Be young and shut up

A blog about student activism.

Carlo Giuliani lives: the struggle continues

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‘We feel ourselves linked to men who are now extremely old, and who represent us for the past which still lives among us, which we need to know and to settle our accounts with, which is one of the elements of the present and one of the premises of the future. We also feel ourselves linked to our children, to the generations which are being born and growing up, and for which we are responsible’.

(Gramsci, 1971:147).

Guest post by Ledys Sanjuan Mejia, a student at the University of Edinburgh whose interests include smashing capitalism, smashing the patriarchy, smashing fascism (the fash), freedom for Palestine and LGBT+ rights. She has written this in memory of Carlo Giuliani.

On the 20th of June 2001, Italian police brutally assassinated Carlo Giuliani at an anti-capitalist demonstration during the G8 meeting in Genoa, Italy. The Italian state police forces callously repressed 300,000 protesters, in an attempt at intimidating protesters into silencing their dissenting voices against the exploitative system that is capitalism. The police proved effectively instrumental to defend the capitalist system challenged by protesters; such a violent response from the State unveils the separation of politics and economics as one of the many illusions of the liberal capitalist system. Our older brothers and sisters fought and demonstrated against that system to be persecuted, tortured and scared into accepting that neo-liberal globalisation was a fact, a natural evolution of our economic system that no one should question, let alone reject. Ten years ago today we should remember what the students of that generation were fighting against and what they strove for, and contrast that with what we are fighting against and what we want out of the society we live in.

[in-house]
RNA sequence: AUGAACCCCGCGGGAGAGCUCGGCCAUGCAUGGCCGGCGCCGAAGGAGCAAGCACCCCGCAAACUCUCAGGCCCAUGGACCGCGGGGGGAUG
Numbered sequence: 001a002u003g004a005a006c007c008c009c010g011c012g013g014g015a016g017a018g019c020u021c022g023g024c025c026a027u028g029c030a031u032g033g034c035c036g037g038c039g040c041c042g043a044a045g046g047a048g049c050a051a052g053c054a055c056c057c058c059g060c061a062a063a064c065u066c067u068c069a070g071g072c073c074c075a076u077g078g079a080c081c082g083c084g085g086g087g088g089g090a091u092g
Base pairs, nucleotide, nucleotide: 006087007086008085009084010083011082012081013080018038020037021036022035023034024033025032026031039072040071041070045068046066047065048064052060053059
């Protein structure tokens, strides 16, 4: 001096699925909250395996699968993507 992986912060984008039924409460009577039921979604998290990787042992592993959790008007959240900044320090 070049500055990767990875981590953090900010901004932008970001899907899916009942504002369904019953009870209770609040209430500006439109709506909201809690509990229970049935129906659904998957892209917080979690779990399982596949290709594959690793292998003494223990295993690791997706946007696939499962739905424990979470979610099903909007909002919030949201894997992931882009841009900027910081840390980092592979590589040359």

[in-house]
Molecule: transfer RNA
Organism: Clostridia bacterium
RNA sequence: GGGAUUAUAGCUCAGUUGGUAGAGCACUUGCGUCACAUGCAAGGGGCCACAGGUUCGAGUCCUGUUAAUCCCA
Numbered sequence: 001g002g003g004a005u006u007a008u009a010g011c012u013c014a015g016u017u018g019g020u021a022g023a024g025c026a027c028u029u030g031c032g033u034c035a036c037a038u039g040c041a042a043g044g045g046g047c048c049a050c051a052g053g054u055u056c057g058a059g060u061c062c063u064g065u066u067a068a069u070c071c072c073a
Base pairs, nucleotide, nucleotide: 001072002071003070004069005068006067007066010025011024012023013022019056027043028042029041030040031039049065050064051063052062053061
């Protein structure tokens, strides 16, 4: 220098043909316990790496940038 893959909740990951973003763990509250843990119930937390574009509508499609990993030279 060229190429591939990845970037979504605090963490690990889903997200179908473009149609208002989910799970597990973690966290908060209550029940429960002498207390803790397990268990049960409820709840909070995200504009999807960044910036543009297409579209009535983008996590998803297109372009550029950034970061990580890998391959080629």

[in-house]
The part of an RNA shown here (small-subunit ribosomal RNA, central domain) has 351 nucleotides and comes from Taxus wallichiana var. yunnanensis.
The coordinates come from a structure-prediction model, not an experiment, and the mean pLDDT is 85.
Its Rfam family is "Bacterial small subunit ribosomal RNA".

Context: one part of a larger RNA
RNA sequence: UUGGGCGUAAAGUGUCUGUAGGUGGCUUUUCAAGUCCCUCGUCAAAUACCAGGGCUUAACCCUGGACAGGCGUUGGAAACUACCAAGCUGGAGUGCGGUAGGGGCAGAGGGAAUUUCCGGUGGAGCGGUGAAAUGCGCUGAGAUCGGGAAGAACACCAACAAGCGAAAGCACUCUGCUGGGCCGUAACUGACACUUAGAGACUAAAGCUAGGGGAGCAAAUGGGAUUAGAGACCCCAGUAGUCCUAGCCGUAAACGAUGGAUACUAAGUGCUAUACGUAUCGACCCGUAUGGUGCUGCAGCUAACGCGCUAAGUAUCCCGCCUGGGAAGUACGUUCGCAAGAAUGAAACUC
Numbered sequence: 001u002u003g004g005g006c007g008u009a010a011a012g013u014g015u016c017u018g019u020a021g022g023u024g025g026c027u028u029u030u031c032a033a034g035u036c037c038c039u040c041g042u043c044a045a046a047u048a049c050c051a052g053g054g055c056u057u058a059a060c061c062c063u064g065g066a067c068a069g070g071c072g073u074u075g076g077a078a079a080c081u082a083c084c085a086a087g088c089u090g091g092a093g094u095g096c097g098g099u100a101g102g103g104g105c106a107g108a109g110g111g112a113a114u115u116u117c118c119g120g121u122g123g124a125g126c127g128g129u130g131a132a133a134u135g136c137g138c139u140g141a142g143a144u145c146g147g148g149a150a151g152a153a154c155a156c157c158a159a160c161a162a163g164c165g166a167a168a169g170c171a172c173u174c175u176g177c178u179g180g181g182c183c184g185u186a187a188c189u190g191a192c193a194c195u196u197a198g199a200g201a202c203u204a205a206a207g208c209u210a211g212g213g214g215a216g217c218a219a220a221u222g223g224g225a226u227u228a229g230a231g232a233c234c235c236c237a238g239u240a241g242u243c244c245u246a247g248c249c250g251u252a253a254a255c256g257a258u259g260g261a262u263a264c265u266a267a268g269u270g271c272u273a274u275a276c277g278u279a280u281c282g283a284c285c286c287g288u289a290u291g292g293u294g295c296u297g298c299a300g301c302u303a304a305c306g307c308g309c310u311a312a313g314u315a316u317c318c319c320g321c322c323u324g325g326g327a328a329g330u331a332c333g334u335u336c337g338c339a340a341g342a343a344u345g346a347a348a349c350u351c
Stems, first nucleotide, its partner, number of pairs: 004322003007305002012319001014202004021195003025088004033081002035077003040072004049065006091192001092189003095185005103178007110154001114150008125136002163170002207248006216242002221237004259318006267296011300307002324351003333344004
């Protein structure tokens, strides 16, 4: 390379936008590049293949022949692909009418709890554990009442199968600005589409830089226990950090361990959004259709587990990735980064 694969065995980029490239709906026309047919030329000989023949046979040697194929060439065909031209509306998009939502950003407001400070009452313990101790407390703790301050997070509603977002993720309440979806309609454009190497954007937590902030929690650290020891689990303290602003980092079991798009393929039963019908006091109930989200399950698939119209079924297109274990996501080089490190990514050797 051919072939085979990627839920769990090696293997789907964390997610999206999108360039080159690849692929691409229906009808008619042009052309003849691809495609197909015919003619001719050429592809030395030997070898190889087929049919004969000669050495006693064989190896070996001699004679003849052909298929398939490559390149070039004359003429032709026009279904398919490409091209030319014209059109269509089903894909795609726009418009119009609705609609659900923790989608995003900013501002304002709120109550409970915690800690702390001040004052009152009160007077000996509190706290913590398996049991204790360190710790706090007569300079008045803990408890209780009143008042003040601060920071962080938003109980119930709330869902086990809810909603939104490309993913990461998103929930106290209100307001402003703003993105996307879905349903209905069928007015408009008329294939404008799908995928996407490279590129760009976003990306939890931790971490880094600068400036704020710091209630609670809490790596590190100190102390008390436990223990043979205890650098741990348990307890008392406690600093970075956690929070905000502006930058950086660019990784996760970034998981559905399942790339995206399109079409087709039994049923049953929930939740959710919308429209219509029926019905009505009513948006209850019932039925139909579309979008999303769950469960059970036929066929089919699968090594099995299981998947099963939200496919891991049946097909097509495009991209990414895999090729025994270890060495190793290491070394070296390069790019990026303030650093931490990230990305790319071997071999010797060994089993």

The current crisis is necessarily linked with the expansion of neo-liberal ideology since the 80s. Just as history did not end, neither did the catastrophic consequences of de-regulation and relentless expansion of free trade throughout the world. Those demonstrating in Genoa were however, demonstrating not because their own lives were particularly harmed by the expansion of neo-liberal ideology, but because this expansion had caused massive gaps of inequality and environmental degradation worldwide, whilst everyday happenings proved that wealth at the top was not and would not trickle down. Now, the re-birth of the student movement, the (re) politicization of trade unions and the wave of general and mass strikes in Europe and the UK tell the story of the inevitable crisis caused by the massive accumulation produced by the boom of neo-liberalism. To be clear, the current wave of demonstrations, strikes and dissent in Europe are a response to the 2008 crisis and have markedly different content, i.e. defending public education, pensions, protecting the welfare state, etc. However, these are symptoms of the same disease that prompted Seattle and Genoa in 1999: neo-liberal capitalism. The student movement in Europe thus must always keep in mind that this is not a new struggle, that eventually the accumulation of wealth was going to gnaw at schools, universities, health systems, pensions and so on to the most basic rights western societies take for granted.